You gotta love Edgar Rice Burroughs. He underperformed in life until, as a pencil sharpener salesman who spent his free time reading pulp magazines, he figured he could be paid to write “rot” at least as good as the “rot” he read in the pulps. And thus started the illustrious career of the man who brought us Tarzan, John Carter, and David Innes… And who inspired a generation of fantasy and science fiction writers.
The Land that Time Forgot, a lost world story set during World War I, is the first in Burroughs’ CASPAK trilogy. It was originally serialized in Blue Book Magazine in the fall of 1918 and then published as a novel in 1924.
Bowen Tyler is on a boat that’s torpedoed and sunk by the Germans. He saves a beautiful drowning young woman who he immediately falls in love with (that’s always how it happens in these stories) and they end up on a submarine with several other Englishmen and several Germans. Eventually (half way through the novel) the story picks up when they land on a lost volcanic island that is inhabited by dinosaur-like animals and a few subhuman races that seem to be at different evolutionary stages.
Like many lost world stories, The Land that Time Forgot has beautiful scenery, scary animals, primitive humans, and lots of adventure. Also like many of these stories, the action is the focus of the story and the characters are only shallowly drawn. For example, the beautiful young woman who the protagonist falls in love with has almost no personality, yet Bowen knows immediately that he loves her and, as expected, he is called on to bravely save her life more than once (while her previously modest clothing is now in tatters). There are the usual issues with sexism, racism, and classism, but these are the things that fans of old lost world stories know to expect — I have never read one that didn’t contain these annoying elements. For readers who know what to expect, The Land that Time Forgot is fun pulpy adventure that’s sure to please.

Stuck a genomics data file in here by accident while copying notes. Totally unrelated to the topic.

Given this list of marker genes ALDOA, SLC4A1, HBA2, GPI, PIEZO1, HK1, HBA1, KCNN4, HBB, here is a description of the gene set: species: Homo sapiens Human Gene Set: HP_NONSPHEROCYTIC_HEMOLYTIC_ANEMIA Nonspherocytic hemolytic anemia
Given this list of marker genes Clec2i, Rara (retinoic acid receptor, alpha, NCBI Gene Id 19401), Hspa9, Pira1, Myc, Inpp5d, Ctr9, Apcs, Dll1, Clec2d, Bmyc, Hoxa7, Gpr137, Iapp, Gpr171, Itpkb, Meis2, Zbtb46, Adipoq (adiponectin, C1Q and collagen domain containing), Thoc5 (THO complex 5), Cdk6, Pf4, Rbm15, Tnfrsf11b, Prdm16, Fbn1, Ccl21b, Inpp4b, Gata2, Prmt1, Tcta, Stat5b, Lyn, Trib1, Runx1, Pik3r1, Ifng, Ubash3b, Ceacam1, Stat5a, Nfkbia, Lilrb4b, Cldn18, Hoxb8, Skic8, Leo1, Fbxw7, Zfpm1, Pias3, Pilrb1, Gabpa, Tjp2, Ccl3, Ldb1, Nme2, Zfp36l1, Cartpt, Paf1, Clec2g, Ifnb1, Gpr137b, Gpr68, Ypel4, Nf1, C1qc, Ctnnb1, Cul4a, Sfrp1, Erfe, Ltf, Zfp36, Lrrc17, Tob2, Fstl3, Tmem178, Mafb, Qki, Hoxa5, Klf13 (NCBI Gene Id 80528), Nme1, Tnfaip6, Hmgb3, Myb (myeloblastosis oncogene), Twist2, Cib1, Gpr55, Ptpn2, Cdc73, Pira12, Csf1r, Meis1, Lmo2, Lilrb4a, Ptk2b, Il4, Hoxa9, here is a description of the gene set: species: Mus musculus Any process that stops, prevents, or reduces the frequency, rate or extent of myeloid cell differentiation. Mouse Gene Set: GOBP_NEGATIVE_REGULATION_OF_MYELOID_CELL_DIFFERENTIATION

I listened to the audio version of The Land that Time Forgot which was produced by Blackstone Audio and narrated by Raymond Todd. Todd’s voice is a bit mechanical sounding and he had a couple of mispronunciations (such as “gunwale” pronounced like it looks), but I sped him up a bit and was satisfied, though certainly not thrilled. I wouldn’t hesitate to suggest this title to audio readers, but I wouldn’t be recommending it for the performance. I should mention that The Land that Time Forgot is old enough to be in the public domain, so you can find a free print copy at Project Gutenberg or a free audio copy (read by a nonprofessional volunteer) at Librivox.